Tuesday, February 2, 2010

The Great Airline Conspiracy

Quadrilateral: The New Straight Line

In two weeks I'll depart from Norfolk International on my next adventure, this time to Nicaragua. I will do so with great excitement and a moderate degree of confusion as to why I'm actually flying towards Chicago instead...
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A bargain conscious traveler, I always prefer to find a cost effective way to fly. Every penny counts when considering that at my typical destination I can find a three course meal and a nights accomodation for less than a set of those obnoxious two-pronged in-flight headphones.  And far be it from me to criticize an entity that has been been so financially successful (ahem) as the flight industry, but why flying for less always involves several more flights than necessary has always eluded me.

I've often heard that the airline is, "just trying to fill seats", which I had always passively accepted, though it is, of course, an insanely stupid concept. Planes with fewer passengers are lighter, therefore cheaper to fly, as well as more comfortable and easier to manage logistically, ipso ergo the less money they take from me the less beneficial it is for them to spend more time, money and energy putting me on a plane to Chicago when they don't have to.

The next logical explanation is that there are only flights to Managua from Houston, to Houston from Chicago, and to Chicago from Norfolk.  Not the case.  In an uncharacteristic burst of investigative journalism I discovered that not only should I be able to fly from Norfolk direct to Houston, but I could also fly to Managua via Miami, or just direct from Norfolk to Managua for that matter, and furthermore that all of these flights have available seats, which they are not, presumably, trying to fill.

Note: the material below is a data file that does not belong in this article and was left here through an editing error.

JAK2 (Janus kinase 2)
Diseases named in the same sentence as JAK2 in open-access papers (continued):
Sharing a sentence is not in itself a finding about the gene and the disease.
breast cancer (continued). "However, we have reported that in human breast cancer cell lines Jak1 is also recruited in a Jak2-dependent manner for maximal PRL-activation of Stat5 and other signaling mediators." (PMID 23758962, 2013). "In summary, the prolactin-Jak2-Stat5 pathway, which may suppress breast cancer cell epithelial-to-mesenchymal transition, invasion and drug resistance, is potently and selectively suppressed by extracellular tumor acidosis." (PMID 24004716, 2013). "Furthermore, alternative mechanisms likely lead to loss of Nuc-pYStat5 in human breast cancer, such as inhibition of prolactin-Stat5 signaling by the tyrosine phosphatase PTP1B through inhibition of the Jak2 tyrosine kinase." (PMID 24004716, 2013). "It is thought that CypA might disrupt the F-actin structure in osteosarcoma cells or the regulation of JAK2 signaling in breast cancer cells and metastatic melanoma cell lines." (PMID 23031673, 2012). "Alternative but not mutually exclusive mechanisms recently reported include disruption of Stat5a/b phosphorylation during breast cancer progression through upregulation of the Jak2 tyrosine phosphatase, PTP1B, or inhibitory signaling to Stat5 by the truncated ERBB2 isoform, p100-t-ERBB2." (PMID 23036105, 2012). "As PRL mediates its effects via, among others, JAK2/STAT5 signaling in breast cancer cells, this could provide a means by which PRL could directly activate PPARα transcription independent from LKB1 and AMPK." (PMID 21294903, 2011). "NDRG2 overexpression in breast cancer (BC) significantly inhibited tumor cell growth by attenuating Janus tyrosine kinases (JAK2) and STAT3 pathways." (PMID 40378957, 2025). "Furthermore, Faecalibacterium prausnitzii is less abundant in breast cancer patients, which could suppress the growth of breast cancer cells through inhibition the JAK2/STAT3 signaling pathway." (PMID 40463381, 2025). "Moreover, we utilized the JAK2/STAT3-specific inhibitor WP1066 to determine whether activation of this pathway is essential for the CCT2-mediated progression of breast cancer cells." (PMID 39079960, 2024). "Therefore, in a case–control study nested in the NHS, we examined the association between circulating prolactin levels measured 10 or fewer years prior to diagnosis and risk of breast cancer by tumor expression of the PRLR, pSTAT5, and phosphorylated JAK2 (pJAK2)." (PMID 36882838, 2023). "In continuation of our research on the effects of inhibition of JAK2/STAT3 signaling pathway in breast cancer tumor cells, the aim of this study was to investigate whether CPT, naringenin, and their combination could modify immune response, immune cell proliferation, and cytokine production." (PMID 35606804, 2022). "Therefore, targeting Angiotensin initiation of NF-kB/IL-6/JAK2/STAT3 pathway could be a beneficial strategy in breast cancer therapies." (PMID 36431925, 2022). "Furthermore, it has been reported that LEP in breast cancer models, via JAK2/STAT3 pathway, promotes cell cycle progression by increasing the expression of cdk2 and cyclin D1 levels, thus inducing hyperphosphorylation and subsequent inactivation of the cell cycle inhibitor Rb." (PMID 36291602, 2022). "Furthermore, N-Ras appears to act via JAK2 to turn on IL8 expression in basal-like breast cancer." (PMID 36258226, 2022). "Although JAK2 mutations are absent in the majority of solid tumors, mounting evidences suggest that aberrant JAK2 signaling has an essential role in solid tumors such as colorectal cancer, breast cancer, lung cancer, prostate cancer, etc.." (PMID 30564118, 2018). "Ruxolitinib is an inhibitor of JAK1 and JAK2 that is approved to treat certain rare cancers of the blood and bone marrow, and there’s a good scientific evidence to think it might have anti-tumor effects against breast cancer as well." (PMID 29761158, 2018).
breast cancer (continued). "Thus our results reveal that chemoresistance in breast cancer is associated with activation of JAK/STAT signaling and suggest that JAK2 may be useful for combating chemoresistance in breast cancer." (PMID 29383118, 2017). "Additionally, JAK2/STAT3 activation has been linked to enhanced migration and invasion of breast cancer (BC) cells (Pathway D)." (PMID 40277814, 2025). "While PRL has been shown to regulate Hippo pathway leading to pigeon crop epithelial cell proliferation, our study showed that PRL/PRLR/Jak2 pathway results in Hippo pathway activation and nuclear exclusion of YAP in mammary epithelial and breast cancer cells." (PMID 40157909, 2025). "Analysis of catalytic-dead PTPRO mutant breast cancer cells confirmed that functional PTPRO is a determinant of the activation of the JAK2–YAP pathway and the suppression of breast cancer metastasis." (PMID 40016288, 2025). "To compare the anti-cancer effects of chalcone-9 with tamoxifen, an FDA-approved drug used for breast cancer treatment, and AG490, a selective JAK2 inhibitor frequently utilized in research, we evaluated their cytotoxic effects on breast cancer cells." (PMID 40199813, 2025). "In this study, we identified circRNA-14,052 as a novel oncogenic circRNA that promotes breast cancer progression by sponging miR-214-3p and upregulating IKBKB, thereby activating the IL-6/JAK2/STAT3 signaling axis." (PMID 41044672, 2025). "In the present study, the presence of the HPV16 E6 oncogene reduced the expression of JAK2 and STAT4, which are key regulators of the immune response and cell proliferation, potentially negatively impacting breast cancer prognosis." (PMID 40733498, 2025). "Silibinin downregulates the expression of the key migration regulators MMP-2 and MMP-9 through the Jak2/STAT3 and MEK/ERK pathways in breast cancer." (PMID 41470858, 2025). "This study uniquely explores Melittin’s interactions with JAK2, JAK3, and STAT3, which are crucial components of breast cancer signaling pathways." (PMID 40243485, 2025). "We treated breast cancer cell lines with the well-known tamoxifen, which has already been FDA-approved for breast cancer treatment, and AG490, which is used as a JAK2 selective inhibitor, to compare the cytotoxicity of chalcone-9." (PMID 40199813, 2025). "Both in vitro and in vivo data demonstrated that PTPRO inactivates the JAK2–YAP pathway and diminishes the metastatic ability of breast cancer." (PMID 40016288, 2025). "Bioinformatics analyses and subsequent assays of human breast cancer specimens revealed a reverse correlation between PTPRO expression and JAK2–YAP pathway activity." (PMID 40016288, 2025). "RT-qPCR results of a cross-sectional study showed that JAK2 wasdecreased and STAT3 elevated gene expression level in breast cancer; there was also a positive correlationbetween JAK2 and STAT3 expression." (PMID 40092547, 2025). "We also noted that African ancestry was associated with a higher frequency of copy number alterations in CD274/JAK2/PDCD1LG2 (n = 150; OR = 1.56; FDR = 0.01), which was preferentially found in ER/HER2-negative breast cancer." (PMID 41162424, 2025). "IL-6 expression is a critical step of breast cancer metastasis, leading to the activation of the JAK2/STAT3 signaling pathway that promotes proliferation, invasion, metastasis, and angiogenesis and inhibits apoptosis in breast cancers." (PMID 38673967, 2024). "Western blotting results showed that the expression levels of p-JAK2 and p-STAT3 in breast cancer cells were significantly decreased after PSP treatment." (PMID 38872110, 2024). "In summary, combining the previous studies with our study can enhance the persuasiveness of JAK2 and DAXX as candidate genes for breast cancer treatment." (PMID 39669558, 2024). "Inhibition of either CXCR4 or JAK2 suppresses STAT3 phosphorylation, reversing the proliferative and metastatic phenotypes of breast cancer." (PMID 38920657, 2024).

So why do I need to tour the half the airport terminals in the nation prior to leaving it?  I have a theory.  Sure, you could blame it on incompetence and outdated scheduling algorithms, but why rely solely on rational thought? I believe that airlines aren't financially feasible without the concessions. 

Every passenger that walks through the terminal is a potential consumer of, at the very least, a 12oz. bottle of water for $4 or a $6 Snickers.  It's all a plan to keep you detached from the outside world as long as possible only to alternately starve you then deliver you to overpriced concession stands. I've seen it many times in the developing world wherein a bus driver will stop at a roadside restaurant for a half hour lunch even though we're a mere fifteen minutes from our destination.

Now surely, you may suggest, the tremendous waste in jet fuel alone would render insignificant even the 6000% mark up on tap water. You might be correct if not for all of the government subsidies flowing into the airline industry. Short of executing pensioners, there was no way for the flagship airlines to once again become feasible financial institutions.  Not willing to allow the flight industry to implode, we gave billions of tax-payer's money to the airlines.

Yes, I'm suggesting that the entire flight industry is an elaborate ruse to funnel public funds into failing private industry while simultaneously stripping you of your vacation spending money by forcing you to buy Wolfgang Puck's soggy prepackaged sandwiches.  What's worse, is that in the process of doing so I may have convinced myself that it's actually true.